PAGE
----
United Kingdom (UK) from space at night with city lights of the City of London, England, Wales, Scotland, Northern Ireland, communication technology, 3d render of planet Earth, elements from NASA

UK seeks to be LEO pioneer as it leads winning bid for OneWeb

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The British government has led a successful consortium bid to acquire bankrupt satellite operator OneWeb, saying the move signals the UK’s ambition “to be a pioneer in the research, development, manufacturing, and exploitation of novel satellite technologies through the ownership of a fleet of Low Earth Orbit satellites”.

Business Secretary Alok Sharma confirmed the government will invest US$500 million to take a “significant equity share” in London-headquartered OneWeb, which filed for Chapter 11 bankruptcy protection in New York at the end of March.

As part of the bid, Indian mobile network operator Bharti Global will contribute $500 million, and its Bharti Airtel unit, which boasts over 425 million customers, will act as the testing ground for OneWeb products, services, and applications.

The deal remains subject to approval by OneWeb’s creditors, the bankruptcy court, and applicable regulators, with completion expected by the fourth quarter of 2020.

“The combination of HMG [Her Majesty’s Government] and Bharti will bring immediate value as we develop as a global leader in low latency connectivity,” said OneWeb CEO Adrian Steckel.

“This successful outcome for OneWeb underscores the confidence in our business, technology, and the work of our entire team. With differentiated and flexible technology, unique spectrum assets and a compelling market opportunity ahead of us, we are eager to conclude the process and get back to launching our satellites as soon as possible.”

Airbus and OneWeb separately run a 50-50 satellite production joint venture facility in Florida’s Space Coast. The JV, formally named Airbus OneWeb Satellites LLC, tweeted today that it is “excited to start this new working relationship”.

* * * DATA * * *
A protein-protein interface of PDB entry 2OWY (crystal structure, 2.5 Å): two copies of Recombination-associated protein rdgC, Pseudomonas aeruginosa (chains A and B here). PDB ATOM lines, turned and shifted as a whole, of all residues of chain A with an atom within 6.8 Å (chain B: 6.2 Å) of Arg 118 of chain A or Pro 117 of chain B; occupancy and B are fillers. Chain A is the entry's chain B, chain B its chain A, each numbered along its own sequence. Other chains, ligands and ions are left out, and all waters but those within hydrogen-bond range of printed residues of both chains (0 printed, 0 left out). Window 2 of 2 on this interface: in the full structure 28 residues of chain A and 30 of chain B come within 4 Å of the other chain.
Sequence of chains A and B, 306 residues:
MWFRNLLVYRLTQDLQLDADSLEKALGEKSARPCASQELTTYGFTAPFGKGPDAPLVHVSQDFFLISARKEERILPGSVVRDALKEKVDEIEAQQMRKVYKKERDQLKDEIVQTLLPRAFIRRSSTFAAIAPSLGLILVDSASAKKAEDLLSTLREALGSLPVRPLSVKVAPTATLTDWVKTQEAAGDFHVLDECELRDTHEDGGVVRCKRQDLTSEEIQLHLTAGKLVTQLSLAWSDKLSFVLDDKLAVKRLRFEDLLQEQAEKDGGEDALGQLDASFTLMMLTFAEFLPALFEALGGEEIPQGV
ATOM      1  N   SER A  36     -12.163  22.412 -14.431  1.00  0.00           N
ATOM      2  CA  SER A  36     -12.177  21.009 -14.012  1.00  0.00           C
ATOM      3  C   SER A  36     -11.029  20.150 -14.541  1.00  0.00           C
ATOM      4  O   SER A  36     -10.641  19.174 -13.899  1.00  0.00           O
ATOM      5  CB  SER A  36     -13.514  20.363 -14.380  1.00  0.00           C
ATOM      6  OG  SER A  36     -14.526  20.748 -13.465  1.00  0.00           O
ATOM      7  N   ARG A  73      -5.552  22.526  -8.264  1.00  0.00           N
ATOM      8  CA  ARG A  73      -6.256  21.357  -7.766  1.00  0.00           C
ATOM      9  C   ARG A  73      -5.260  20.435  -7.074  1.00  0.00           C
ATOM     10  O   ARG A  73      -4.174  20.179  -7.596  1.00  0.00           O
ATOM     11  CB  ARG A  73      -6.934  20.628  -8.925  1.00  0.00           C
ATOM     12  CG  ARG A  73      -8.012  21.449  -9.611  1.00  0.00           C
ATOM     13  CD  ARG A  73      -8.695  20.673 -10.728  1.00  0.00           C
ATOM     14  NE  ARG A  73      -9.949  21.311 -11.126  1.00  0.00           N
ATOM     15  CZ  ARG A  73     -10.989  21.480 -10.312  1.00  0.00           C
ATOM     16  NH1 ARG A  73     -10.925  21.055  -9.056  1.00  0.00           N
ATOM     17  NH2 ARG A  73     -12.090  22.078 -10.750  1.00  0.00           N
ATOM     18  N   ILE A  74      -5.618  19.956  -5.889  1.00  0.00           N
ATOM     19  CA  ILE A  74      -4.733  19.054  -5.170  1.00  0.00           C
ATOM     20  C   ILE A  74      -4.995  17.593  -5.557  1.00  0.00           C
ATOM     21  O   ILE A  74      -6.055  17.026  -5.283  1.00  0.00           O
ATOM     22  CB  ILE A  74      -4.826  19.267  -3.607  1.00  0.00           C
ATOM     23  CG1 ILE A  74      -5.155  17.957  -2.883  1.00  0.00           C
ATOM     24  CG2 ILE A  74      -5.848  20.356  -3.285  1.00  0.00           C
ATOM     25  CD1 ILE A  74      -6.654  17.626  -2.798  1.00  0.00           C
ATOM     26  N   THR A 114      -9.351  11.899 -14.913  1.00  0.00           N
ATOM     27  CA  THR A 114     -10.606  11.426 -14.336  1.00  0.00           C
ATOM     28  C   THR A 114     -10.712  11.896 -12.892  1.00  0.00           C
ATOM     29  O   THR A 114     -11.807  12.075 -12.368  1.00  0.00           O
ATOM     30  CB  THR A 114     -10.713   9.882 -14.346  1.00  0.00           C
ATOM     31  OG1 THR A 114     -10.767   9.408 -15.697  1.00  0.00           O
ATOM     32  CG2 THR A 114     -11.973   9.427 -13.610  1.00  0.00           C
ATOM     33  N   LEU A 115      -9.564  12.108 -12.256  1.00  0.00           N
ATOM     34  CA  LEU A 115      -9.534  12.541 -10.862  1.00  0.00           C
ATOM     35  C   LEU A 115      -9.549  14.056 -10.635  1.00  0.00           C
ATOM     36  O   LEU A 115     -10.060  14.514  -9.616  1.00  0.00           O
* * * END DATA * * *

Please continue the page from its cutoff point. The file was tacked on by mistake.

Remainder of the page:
But the UK is also clearly eyeing satellite manufacturing on its home turf. Sharma said the OneWeb acquisition “presents the opportunity to further develop our strong advanced manufacturing base right here in the UK”.

His office stated:

With a sovereign global satellite system, the UK will further develop its advanced manufacturing base, making the most of its highly skilled workforce as the hardware is further developed and equipment and services are deployed to make the most of this unique capability.

In May, The Telegraph reported that plans for Britain to join the space race with its own satellite navigation system – a rival to the EU’s Galileo system – had been scrapped as officials concluded that the post-Brexit project would be a waste of taxpayer funds. Multiple reports today suggest that the OneWeb buy is part of Britain’s plan to replace Galileo.

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To date, OneWeb has successfully launched 74 satellites. It envisages operating an initial 650 satellites in Low Earth Orbit, and holds valuable global spectrum. But the company recently informed the US Federal Communications Commission that it intends to vastly increase its constellation.

Once the UK government/Bharti deal closes, the government will have a final say over future access to OneWeb technology by other countries on national security grounds, it said.

From an airline passenger experience perspective, today’s news is notable. OneWeb has designs on supporting inflight connectivity, among many other applications. Both OneWeb and Bharti Airtel are founding members of the Seamless Air Alliance, which is working to build standards that will ensure passengers can ultimately seamlessly access inflight Internet without logging in or providing credit card information, as enabled by their current mobile operators.

Airbus is also a founding member of the alliance. Telesat and T-Mobile are the latest companies to join the grouping.

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